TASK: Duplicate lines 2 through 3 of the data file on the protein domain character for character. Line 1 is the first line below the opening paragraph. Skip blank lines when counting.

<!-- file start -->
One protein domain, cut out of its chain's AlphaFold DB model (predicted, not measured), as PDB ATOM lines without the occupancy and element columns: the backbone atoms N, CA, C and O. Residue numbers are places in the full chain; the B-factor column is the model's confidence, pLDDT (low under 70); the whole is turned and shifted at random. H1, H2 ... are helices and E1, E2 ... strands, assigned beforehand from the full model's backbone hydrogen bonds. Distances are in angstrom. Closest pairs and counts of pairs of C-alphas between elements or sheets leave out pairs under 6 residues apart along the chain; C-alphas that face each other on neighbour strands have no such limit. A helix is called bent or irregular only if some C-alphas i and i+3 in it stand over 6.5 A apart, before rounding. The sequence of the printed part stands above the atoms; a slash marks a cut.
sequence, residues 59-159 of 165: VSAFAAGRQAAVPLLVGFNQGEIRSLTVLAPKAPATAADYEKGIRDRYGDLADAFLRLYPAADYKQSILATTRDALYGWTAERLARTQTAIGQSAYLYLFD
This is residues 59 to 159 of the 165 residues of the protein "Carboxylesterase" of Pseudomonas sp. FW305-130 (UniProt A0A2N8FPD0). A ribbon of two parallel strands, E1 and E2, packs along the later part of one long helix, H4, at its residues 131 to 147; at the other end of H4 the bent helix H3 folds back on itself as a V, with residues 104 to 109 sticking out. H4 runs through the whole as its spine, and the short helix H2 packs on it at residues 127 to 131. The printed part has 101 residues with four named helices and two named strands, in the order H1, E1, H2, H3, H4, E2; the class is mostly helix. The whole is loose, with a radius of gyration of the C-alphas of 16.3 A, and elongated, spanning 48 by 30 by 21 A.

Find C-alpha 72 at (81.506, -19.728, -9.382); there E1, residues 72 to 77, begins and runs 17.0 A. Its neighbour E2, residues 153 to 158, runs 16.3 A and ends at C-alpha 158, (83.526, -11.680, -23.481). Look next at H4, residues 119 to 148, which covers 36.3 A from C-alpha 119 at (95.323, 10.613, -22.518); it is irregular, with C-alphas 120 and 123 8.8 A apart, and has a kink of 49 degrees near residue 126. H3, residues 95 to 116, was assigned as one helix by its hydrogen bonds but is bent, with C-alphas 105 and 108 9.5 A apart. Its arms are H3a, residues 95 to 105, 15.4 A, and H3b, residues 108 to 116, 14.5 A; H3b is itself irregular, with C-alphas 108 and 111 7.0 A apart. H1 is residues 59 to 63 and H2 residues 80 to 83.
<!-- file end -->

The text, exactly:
This is residues 59 to 159 of the 165 residues of the protein "Carboxylesterase" of Pseudomonas sp. FW305-130 (UniProt A0A2N8FPD0). A ribbon of two parallel strands, E1 and E2, packs along the later part of one long helix, H4, at its residues 131 to 147; at the other end of H4 the bent helix H3 folds back on itself as a V, with residues 104 to 109 sticking out. H4 runs through the whole as its spine, and the short helix H2 packs on it at residues 127 to 131. The printed part has 101 residues with four named helices and two named strands, in the order H1, E1, H2, H3, H4, E2; the class is mostly helix. The whole is loose, with a radius of gyration of the C-alphas of 16.3 A, and elongated, spanning 48 by 30 by 21 A.

Find C-alpha 72 at (81.506, -19.728, -9.382); there E1, residues 72 to 77, begins and runs 17.0 A. Its neighbour E2, residues 153 to 158, runs 16.3 A and ends at C-alpha 158, (83.526, -11.680, -23.481). Look next at H4, residues 119 to 148, which covers 36.3 A from C-alpha 119 at (95.323, 10.613, -22.518); it is irregular, with C-alphas 120 and 123 8.8 A apart, and has a kink of 49 degrees near residue 126. H3, residues 95 to 116, was assigned as one helix by its hydrogen bonds but is bent, with C-alphas 105 and 108 9.5 A apart. Its arms are H3a, residues 95 to 105, 15.4 A, and H3b, residues 108 to 116, 14.5 A; H3b is itself irregular, with C-alphas 108 and 111 7.0 A apart. H1 is residues 59 to 63 and H2 residues 80 to 83.